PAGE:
5-Hydroxymethylcytosine: a stable or transient DNA modification?

Genomics. 2014 Nov;104(5):314-23. doi: 10.1016/j.ygeno.2014.08.015. Epub 2014 Aug 30.


The DNA base 5-hydroxymethylcytosine (5hmC) is produced by enzymatic oxidation of 5-methylcytosine (5mC) by 5mC oxidases (the Tet proteins). Since 5hmC is recognized poorly by DNA methyltransferases, DNA methylation may be lost at 5hmC sites during DNA replication. In addition, 5hmC can be oxidized further by Tet proteins and converted to 5-formylcytosine and 5-carboxylcytosine, two bases that can be removed from DNA by base excision repair. The completed pathway represents a replication-independent DNA demethylation cycle. However, the DNA base 5hmC is also known to be rather stable and occurs at substantial levels, for example in the brain, suggesting that it represents an epigenetic mark by itself that may regulate chromatin structure and transcription. Focusing on a few well-studied tissues and developmental stages, we discuss the opposing views of 5hmC as a transient intermediate in DNA demethylation and as a modified DNA base with an instructive role.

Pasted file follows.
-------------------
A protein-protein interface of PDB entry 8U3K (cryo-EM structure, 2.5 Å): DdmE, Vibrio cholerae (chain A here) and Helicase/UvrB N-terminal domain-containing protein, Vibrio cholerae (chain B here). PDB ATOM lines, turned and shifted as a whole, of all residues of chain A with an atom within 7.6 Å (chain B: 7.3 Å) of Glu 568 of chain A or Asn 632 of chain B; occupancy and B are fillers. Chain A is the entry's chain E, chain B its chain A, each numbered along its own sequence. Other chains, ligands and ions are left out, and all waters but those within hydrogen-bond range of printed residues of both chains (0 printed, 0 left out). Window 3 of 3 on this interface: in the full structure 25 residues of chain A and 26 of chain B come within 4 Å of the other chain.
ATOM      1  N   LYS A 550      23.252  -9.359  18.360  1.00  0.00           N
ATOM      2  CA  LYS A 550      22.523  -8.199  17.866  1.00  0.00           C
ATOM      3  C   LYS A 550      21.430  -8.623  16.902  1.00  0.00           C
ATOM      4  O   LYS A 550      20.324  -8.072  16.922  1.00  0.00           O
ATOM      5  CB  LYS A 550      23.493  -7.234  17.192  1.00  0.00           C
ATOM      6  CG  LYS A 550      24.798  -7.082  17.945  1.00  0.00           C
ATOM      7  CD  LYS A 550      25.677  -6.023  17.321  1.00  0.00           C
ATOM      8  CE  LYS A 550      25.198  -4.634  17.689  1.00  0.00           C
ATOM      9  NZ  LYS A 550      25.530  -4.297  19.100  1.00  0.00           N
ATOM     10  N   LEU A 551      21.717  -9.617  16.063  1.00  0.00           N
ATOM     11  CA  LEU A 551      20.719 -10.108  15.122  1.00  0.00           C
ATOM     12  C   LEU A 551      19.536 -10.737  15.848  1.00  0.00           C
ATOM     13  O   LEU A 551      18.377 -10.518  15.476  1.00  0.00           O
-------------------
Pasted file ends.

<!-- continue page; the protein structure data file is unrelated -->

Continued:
Keywords: 5-Hydroxymethylcytosine; 5-Methylcytosine; DNA methylation.

Publication types

  • Research Support, N.I.H., Extramural
  • Review

MeSH terms

  • 5-Methylcytosine / metabolism*
  • Animals
  • Brain / metabolism*
  • Cytosine / analogs & derivatives*
  • Cytosine / metabolism
  • DNA Methylation*
  • DNA Replication
  • DNA-Binding Proteins / metabolism
  • Humans


  • 5-carboxylcytosine
  • 5-formylcytosine
  • DNA-Binding Proteins
  • 5-hydroxymethylcytosine
  • 5-Methylcytosine
  • Cytosine